Seemingly docile dogs, the bloodied body of a man who was a fraud, a woman who studies psychopaths. Strap yourself in.
“The Hand That Feeds You” goes from zero to terrifying in about five pages.
The novel’s narrator, Morgan Prager, a 30-year-old graduate student working on a thesis on the psychology of crime victims, comes home from a lecture to find the front door of her Brooklyn apartment ajar. There’s a mess of some kind on the floor, and her three dogs — Cloud, a Great Pyrenees she has had since puppyhood, and Chester and George, two pit bull mixes she’s fostering — are badly frightened and smeared with what she realizes is blood.
The worst is what’s in the bedroom: the mangled body of her fiance, Bennett.
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All at once, she has lost the man she loves and the dogs she loves, because they’re confiscated as evidence in Bennett’s death.
In short order she feels as if she’s losing her mind as well. The trauma of Bennett’s death is part of it, but nothing seems to add up, starting with the fact that her dogs have never been at all aggressive, much less capable of a savage, fatal attack.
How Bennett died is one question, but she soon discovers there’s another: who he was. His name, his job, his address — all fake. The further Morgan delves into researching him, the worse it gets. She can’t find his real name, but she does find his other fiancees, including one who was recently murdered. “Was there something that Bennett had not lied to me about?” she wonders.
The novel’s sense of dread builds as Morgan finds herself questioning the motives of almost everyone she encounters, from the idealistic lawyer who offers to try to save her dogs to an artist who is one of Bennett’s exes, now living in an isolated cabin with a fierce Rottweiler. About the only person Morgan feels she can trust is her brother, Steven, who says of Bennett, “If the guy wasn’t already dead, I’d kill him.”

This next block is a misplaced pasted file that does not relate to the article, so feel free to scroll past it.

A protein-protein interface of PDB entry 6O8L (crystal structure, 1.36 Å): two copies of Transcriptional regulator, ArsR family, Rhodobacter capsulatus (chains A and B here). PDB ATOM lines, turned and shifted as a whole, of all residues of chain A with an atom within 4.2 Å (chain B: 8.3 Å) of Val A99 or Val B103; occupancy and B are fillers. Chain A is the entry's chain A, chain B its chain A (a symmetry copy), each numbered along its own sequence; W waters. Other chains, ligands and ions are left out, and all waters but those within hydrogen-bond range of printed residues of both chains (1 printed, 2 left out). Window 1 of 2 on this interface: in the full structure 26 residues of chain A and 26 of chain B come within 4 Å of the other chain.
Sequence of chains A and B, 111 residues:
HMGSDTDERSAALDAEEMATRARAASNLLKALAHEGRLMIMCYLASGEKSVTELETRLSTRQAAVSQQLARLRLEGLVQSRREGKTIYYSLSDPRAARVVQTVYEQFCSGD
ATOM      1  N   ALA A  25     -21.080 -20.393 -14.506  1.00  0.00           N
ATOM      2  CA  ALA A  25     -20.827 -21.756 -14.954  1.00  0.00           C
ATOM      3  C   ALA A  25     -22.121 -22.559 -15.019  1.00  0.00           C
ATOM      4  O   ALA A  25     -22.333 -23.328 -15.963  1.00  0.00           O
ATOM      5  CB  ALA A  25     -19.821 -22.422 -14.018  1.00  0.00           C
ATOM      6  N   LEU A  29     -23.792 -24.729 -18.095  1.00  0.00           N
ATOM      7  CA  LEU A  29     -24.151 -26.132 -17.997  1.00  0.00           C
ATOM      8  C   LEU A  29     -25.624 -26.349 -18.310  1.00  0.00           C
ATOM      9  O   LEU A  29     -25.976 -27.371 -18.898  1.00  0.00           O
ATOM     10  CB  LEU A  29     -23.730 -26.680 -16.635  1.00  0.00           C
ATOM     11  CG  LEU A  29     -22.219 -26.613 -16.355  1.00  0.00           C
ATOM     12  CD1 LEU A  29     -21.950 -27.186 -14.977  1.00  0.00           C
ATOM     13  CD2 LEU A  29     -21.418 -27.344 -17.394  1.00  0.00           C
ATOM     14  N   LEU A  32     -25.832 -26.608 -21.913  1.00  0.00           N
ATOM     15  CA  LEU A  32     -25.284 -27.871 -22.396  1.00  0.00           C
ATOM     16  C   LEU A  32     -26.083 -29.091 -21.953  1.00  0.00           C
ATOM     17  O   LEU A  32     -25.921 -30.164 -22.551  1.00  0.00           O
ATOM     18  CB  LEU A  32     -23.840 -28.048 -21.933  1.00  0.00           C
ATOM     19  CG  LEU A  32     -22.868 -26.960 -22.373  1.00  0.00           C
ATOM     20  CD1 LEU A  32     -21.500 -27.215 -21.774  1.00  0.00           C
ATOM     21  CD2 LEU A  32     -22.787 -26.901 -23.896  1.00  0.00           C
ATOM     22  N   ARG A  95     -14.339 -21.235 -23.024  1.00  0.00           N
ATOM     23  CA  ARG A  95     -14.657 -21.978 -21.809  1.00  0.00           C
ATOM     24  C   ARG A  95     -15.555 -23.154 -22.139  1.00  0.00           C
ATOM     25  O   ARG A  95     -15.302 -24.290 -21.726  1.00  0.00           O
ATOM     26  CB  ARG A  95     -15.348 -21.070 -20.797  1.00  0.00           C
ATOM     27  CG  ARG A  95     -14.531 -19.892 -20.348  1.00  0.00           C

“The Hand That Feeds You” keeps up a breakneck pace and a tensely creepy tone, and its spare, well-crafted writing is a cut above many thrillers.
That comes as no surprise, given its authors. On its cover, the book is credited to A.J. Rich, but that’s a pen name for authors Amy Hempel and Jill Ciment, who wrote it together.
Both women are on the faculty of the creative writing program at the University of Florida, and both are critically acclaimed authors of literary fiction. Hempel has won the PEN/Malamud Award for Excellence in Short Fiction (and is also a founding member of two dog rescue organizations). Ciment has published five novels (“Heroic Measures” was made into the movie “5 Flights Up,” starring Morgan Freeman and Diane Keaton); both have received Guggenheim fellowships and other awards.
Hempel and Ciment have addressed dark topics in their fiction before, but “The Hand That Feeds You” is a straight-up foray into the genre of psychological thriller, and an irresistible one.
“The Hand That Feeds You” by A.J. Rich (273 pages; Scribner; $26)